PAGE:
A total of 296 post-mortems were carried out during the study period. Of these, 142 cases were recruited for this study with an age range of 18 to 97 years. Their mean age was 49.86 years (SD ± 16.87), with median and modal ages of 50.5 and 50 years, respectively (Table 1). The overall peak age for coronary atherosclerosis was in the 6th decade, while the 3rd , 6th, and 7th decades accounted for the peak ages of grades I, II and III, respectively (Table 2). There was a statistical significant difference between the grades of atherosclerosis in the study population less than 50 years of age in comparison with those 50 years of age and above (p = 0.0001) (Table 3). There were 105 males and 37 females in this study giving a male to female ratio of 2.8:1 (Table 1). There was no statistical  significant  difference  in  the  grades of coronary atherosclerosis in the study population that were males in comparison with females (p = 0.127) (Table 2). Half (71) of the study population were hypertensive while the remaining half (71) were non hypertensive. At a p value of 0.0001, there was a statistical significant difference between the grades of atherosclerosis in hypertensive when compared with the non-hypertensive (Table 4).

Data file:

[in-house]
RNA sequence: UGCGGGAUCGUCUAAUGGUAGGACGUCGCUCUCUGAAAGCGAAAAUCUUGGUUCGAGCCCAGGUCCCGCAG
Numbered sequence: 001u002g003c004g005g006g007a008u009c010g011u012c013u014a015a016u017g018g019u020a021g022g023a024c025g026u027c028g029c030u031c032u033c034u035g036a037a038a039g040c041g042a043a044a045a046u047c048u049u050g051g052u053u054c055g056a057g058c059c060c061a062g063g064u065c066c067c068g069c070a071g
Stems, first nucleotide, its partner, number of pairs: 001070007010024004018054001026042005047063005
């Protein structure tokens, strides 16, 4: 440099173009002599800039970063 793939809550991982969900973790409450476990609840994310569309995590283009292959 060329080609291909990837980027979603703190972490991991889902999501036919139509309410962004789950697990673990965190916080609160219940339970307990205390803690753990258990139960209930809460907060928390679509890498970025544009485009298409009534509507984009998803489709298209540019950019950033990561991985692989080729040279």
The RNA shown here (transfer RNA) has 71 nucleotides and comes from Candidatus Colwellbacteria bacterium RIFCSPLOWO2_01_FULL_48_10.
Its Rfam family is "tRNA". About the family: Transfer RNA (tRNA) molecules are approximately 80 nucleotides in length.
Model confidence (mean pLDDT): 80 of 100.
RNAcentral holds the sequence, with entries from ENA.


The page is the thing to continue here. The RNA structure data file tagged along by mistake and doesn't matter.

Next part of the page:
The hypertensive had an age range of 40 to 97 years with a mean age of 61.47 years (SD ±11.47), median and modal ages of 60 and 68 years, respectively (Table 1). There was a statistical significant difference between the grades of atherosclerosis in the hypertensive less than 50 years of age in comparison with those that were 50 years of age and above  (p = 0.04) (Table 5). There were 54 hypertensive males and 17 hypertensive females giving a male to female ratio of 3.2:1 in the hypertensive (Table 1).